The first approach is based on finding singleton recurrence sets. All loops are unfolded k times (with k being incrementally increased), followed by a check whether there is some loop L and a program configuration that can be reached at the head of L after both \(k'\) and k unwindings for some \(k' < k\). Such a check can be easily formulated in 2LS as a formula over the SSA representation of programs with loops unfolded k times. This technique is able to find lasso-shaped executions in which a loop returns to the same program configuration every \(k-k'\) iterations after \(k'\) initial iterations.

The second approach tries to reduce the number of unwindings by looking for loops that generate an arithmetic progression over every integer variable. More precisely, it looks for loops L for which each integer variable x can be associated with a constant \(c_x\) such that every iteration of L changes the value of x to \(x+c_x\), keeping non-integer variables unchanged. Two queries are used to detect such loops: the first one asks whether there is a configuration \(\overline{x}\) and a constant vector \(\overline{c}\) (with the vectors ranging over all integer variables modified in the loop and constants from their associated bitvector domains) such that one iteration of L ends in the configuration \(\overline{x}+\overline{c}\), while the second makes sure that there is no configuration \(\overline{x}'\) over which one iteration of L would terminate in a configuration other than \(\overline{x}'+\overline{c}\). If such a loop L and a constant vector \(\overline{c}\) are found, non-termination of L can be proved as follows: First, we gradually exclude each configuration \(\overline{x}\) reachable at the head of L for which there is some k such that L cannot be executed from \(\overline{x}+k.\overline{c}\) (intuitively meaning that L cannot be executed \(k+1\) times from \(\overline{x}\)). Second, we check whether there remains some non-excluded configuration reachable at the head of L.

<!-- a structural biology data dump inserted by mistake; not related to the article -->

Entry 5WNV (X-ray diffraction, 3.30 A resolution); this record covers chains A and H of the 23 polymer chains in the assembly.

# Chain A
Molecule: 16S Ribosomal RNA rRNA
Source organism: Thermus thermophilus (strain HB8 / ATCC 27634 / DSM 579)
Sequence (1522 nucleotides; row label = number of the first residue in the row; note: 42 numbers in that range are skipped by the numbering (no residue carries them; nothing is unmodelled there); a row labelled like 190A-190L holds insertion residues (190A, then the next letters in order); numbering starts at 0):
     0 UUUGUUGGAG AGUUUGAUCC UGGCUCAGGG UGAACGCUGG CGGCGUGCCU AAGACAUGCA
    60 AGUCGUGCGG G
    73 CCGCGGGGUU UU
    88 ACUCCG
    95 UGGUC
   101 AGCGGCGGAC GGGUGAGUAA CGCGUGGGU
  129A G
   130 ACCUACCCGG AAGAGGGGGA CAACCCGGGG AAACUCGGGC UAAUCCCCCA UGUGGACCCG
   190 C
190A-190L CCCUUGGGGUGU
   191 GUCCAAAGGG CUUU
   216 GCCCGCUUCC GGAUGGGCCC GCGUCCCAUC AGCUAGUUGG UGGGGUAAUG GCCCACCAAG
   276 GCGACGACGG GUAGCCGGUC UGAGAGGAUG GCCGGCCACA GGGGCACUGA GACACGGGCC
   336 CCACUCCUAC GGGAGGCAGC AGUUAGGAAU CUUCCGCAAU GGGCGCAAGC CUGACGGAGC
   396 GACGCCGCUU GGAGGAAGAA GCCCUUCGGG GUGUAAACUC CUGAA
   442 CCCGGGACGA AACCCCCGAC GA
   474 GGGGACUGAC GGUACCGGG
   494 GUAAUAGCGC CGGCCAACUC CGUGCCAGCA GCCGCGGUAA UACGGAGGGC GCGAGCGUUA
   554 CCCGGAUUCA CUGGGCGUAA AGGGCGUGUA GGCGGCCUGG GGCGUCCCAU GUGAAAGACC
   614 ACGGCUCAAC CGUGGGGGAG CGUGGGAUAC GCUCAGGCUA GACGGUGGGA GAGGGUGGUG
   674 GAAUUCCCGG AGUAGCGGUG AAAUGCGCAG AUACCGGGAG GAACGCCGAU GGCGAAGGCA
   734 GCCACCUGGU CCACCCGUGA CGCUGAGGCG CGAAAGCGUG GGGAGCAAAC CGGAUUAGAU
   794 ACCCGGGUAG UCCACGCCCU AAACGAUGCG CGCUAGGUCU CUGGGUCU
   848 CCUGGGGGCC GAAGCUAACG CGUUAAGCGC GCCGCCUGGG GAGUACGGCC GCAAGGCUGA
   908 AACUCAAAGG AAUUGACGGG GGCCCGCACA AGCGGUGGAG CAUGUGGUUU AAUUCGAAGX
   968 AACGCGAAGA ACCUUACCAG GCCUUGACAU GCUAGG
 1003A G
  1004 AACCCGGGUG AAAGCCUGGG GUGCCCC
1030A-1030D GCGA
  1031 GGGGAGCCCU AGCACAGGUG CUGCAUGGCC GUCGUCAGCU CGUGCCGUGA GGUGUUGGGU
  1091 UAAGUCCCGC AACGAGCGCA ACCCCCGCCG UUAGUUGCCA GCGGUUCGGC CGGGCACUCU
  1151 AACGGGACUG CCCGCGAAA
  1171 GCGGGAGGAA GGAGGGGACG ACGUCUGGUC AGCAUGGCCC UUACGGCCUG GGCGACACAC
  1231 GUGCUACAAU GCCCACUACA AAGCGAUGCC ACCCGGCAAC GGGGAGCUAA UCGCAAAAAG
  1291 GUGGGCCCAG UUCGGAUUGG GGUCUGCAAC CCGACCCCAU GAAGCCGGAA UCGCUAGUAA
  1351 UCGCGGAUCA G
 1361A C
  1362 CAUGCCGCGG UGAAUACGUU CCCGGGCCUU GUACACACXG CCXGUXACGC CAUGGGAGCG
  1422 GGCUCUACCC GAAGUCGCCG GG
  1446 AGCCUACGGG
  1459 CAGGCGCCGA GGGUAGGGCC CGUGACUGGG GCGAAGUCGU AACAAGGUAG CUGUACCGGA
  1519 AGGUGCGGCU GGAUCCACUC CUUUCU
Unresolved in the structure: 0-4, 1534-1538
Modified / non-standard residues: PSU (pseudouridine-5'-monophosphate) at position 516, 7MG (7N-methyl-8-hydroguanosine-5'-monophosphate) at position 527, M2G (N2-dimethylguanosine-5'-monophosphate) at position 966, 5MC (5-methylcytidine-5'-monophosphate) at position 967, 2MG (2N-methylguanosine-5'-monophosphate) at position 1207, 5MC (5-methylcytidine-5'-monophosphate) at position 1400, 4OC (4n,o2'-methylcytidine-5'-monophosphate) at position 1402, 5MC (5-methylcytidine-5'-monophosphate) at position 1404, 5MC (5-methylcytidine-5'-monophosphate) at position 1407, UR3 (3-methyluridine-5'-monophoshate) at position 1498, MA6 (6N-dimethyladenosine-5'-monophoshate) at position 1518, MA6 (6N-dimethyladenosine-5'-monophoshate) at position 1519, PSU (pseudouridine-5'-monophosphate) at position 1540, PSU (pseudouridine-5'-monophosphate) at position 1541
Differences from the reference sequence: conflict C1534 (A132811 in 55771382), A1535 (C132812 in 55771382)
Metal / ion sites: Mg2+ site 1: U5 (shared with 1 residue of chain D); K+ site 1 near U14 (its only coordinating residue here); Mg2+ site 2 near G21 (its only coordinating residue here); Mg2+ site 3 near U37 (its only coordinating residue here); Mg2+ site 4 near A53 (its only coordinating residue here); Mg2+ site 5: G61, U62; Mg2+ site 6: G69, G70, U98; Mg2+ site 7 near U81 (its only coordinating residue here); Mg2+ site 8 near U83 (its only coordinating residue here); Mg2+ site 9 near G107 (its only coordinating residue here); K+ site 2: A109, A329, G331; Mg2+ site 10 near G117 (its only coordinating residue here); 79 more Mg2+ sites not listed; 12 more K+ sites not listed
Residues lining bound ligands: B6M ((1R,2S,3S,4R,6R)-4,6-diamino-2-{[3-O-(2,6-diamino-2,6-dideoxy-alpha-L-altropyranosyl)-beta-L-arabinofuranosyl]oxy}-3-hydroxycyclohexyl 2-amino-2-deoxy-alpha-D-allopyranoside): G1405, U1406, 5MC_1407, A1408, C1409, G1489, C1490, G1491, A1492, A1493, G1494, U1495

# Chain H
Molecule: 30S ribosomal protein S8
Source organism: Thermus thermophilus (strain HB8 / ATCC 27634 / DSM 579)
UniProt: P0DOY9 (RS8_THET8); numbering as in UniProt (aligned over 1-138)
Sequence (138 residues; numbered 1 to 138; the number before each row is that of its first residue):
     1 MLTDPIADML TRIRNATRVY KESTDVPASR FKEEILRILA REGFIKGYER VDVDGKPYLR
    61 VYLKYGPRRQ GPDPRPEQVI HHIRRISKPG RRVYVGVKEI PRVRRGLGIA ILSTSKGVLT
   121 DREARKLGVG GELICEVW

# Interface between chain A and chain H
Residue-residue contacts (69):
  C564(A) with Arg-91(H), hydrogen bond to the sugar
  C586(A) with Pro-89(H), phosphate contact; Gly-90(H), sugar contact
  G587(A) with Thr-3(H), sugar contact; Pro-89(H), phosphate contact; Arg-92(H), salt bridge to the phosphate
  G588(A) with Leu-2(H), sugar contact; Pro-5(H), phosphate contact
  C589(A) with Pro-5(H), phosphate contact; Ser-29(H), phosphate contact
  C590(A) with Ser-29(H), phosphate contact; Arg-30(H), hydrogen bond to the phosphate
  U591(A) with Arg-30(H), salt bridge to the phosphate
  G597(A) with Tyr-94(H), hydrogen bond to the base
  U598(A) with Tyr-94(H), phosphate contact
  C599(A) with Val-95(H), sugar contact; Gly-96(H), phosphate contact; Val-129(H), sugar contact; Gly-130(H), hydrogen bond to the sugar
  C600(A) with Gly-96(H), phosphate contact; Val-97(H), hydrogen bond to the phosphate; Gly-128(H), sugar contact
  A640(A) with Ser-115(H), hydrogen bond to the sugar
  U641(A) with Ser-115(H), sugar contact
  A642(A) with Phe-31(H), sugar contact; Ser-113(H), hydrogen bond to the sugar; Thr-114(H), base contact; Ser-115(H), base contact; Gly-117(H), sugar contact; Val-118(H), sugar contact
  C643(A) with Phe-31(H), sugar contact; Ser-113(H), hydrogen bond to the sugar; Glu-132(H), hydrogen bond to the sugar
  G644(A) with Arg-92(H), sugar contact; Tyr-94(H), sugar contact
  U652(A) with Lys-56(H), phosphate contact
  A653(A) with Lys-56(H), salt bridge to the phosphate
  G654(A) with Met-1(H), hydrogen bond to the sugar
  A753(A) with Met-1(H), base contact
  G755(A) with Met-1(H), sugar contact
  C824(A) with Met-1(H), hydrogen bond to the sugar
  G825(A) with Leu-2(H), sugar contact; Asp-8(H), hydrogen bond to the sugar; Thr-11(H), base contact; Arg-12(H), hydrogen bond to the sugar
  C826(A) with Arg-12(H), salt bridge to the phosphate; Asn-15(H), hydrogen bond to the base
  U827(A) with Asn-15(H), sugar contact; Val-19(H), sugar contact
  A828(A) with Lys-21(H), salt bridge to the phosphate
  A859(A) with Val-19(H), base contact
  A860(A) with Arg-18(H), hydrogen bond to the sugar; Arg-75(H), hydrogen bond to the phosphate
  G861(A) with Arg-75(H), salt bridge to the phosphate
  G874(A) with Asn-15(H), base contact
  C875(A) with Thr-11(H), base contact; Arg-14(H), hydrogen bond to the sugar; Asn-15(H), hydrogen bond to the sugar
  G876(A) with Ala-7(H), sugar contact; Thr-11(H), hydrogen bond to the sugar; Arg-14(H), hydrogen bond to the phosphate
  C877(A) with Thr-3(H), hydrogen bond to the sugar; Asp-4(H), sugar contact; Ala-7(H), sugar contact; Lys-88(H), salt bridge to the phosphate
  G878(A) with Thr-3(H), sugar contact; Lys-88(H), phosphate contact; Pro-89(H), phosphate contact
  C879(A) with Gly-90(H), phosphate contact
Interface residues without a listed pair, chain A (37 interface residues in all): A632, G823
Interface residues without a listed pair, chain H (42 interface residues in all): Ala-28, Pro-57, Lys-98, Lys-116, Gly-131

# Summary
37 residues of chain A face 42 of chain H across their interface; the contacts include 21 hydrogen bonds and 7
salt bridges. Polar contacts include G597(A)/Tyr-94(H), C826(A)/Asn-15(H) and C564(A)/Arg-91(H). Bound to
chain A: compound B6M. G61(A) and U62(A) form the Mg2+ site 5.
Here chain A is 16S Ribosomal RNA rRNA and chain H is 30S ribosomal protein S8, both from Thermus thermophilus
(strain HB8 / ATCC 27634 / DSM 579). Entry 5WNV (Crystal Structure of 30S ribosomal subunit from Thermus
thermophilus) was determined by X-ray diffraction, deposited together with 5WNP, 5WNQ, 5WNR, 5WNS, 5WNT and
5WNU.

The termination and non-termination analyses are run in parallel, and the first definite answer is used. Among the new non-termination analyses, several rounds of unwinding are first tried with the singleton recurrence set approach. If that is not sufficient, the arithmetic progression approach is tried. If that does not succeed either, further rounds of unwinding with the former approach are run.

3 Strengths and Weaknesses

2LS’ core algorithm, kIkI, is designed to be efficient for simultaneously finding proofs as well as refutations. Our SSA encoding allows us to introduce abstractions only at certain program points where these are necessary to infer the predicates required to construct proofs (e.g. invariants, ranking functions, recurrence sets). The remaining program is represented in a bit-precise large-block encoding.

Compared to the previous editions of the competition, 2LS is now able to reason about dynamic linked data structures. The approach used is currently able to handle various forms of linked lists (singly- or doubly-linked, a subset of nested or circular lists). However, more elaborate template domains will be required to handle other dynamic data structures such as trees and more general graph structures.